TAMPA — There was one thing school district and teachers union negotiators could agree on Tuesday as annual contract talks got under way in Hillsborough County: It could be worse.
While neighboring districts are facing teacher layoffs and furloughs amid historic state funding cuts, officials here have narrowed their own shortfall to just $4.4 million in the $1.7 billion operating budget. For now, at least, everyone's job is safe.
But whether that relative security leaves any room for pay raises or other concessions was an open question as the two sides sketched out their opening positions.
Finance director Gretchen Saunders focused on the state funding cuts, more than $100 million this year alone, and all of the ways the budgetary picture might worsen. More money will be needed for instructional materials, and costs for fuel and school security have risen.
"We'll be lucky if we hold steady, just because of all the cuts," she said.
Teachers union officials were reluctant to agree, asking pointed questions about Hillsborough's reserve and grant funds.
"Where are the Gates funds?" asked executive director Stephanie Baxter-Jenkins, referring to a $100 million grant from the Bill & Melinda Gates Foundation.
"It's a separate checkbook," Saunders replied, adding that the money would be spread out over seven years. "It's only about $14 million a year. Our monthly (payroll) in Hillsborough County is about $90 million."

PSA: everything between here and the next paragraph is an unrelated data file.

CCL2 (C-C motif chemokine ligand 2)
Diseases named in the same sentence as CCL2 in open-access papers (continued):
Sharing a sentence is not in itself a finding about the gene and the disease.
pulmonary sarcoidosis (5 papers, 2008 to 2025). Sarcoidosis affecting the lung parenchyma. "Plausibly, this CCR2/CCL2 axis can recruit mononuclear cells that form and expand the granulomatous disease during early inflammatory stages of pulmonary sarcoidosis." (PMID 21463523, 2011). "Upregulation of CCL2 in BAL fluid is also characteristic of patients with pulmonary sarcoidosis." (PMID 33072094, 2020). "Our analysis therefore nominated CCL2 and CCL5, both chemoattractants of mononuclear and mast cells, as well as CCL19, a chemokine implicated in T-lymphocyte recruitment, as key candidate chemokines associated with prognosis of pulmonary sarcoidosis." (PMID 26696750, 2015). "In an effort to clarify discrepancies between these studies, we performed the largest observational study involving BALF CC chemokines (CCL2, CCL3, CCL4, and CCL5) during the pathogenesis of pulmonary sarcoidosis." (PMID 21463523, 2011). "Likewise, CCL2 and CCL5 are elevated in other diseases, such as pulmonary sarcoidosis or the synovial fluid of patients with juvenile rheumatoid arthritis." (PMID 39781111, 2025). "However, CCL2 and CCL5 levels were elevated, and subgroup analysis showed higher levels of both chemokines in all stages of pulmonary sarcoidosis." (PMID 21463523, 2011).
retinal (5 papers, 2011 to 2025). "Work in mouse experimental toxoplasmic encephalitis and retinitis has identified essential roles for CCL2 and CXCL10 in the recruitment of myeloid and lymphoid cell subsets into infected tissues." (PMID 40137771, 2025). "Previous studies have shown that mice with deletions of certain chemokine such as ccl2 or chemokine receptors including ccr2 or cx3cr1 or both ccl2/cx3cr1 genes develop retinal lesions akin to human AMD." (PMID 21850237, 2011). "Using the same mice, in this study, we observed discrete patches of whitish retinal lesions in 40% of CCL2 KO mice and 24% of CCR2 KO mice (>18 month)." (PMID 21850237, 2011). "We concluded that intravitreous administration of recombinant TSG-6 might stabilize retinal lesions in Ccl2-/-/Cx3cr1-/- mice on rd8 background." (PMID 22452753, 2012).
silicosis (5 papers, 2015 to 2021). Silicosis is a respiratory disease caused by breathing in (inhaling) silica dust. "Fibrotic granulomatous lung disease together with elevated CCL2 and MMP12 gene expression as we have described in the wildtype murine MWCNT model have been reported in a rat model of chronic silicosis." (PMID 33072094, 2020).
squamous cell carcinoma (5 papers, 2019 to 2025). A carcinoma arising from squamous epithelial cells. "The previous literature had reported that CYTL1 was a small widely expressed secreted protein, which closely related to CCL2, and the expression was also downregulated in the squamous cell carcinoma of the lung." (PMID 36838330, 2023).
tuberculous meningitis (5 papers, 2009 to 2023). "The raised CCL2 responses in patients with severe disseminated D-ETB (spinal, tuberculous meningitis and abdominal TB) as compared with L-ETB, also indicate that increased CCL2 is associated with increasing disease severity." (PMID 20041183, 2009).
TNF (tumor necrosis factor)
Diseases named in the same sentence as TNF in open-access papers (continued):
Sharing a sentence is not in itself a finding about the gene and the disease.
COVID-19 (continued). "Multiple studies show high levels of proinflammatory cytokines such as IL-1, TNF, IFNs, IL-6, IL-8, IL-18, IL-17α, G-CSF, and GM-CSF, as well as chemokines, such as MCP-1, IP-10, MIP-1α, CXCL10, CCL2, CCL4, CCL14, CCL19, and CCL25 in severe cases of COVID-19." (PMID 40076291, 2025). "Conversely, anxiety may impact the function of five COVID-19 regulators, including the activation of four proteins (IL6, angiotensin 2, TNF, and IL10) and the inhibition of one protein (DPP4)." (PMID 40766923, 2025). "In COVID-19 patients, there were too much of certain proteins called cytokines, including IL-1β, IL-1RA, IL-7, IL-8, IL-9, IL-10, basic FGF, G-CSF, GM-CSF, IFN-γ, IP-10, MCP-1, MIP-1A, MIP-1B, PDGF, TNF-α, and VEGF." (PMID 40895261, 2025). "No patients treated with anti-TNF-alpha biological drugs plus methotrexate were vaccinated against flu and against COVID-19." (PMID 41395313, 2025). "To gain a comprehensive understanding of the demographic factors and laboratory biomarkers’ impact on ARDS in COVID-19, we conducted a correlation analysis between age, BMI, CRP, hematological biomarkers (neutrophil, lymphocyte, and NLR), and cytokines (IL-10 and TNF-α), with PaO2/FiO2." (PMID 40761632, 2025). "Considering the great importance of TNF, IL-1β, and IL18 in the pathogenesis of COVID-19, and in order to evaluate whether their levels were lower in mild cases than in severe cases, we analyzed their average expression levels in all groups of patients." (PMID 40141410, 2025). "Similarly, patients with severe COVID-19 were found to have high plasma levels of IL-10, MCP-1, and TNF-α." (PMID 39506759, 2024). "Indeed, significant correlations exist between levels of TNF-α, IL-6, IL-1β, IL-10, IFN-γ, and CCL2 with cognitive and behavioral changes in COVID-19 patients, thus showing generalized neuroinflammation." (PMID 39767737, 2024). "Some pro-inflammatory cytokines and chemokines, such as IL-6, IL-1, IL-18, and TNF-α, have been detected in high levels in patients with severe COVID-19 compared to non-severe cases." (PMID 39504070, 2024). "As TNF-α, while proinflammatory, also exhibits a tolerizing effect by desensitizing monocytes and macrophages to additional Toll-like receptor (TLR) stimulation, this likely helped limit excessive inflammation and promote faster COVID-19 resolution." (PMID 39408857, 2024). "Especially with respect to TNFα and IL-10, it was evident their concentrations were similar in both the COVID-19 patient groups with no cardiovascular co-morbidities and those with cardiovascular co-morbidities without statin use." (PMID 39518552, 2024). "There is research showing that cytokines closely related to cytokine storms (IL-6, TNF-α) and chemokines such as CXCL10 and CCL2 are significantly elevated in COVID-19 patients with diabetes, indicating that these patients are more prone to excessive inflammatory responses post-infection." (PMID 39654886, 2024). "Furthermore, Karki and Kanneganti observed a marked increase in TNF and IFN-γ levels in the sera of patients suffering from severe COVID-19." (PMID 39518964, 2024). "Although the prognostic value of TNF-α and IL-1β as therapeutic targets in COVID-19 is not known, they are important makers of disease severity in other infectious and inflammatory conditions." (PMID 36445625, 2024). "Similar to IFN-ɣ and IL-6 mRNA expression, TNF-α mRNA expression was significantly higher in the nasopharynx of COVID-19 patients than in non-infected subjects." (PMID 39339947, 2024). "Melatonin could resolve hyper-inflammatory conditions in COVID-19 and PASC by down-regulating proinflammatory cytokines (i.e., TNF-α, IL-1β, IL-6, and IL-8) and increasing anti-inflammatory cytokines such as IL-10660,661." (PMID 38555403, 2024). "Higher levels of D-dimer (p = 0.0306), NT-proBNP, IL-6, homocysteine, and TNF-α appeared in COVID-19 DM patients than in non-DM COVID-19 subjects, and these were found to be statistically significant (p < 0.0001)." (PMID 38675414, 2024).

Union president Jean Clements asked for a full accounting of the district's reserves, and not just the $95 million contingency fund set aside for hurricanes and other emergencies. In 2009, Hillsborough had $295.4 million in its unreserved fund balance, more than any district in the state, though officials said much of it was spoken for.
Deputy superintendent Dan Valdez said it would be a mistake to tap into emergency funds for things like pay increases, which permanently raise the district's costs.
"You're going to get into trouble, sooner or later," he said.
But union officials said their members have made plenty of sacrifices in recent years, such as teaching an additional class period in middle and high schools, to help the district slash its expenses during the recession.
"The money is being spent more wisely here, and has been for years," Clements said. "That also gives me confidence that we can walk away from this table in a matter of weeks with some sort of agreement that is beneficial to the employees."
Tom Marshall can be reached at email@example.com or (813) 226-3400.